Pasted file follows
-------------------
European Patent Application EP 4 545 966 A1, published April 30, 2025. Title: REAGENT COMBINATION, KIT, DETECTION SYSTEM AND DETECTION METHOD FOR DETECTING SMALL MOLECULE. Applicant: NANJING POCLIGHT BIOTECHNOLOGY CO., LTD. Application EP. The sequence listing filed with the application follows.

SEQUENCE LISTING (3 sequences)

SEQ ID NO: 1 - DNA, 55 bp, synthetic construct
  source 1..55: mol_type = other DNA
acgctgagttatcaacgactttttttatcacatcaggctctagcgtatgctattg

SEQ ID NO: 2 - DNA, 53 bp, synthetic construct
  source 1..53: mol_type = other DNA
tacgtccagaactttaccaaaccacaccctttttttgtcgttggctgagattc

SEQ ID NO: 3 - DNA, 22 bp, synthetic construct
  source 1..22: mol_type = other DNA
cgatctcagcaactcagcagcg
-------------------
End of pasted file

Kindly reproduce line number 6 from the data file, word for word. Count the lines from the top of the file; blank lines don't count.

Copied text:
SEQ ID NO: 2 - DNA, 53 bp, synthetic construct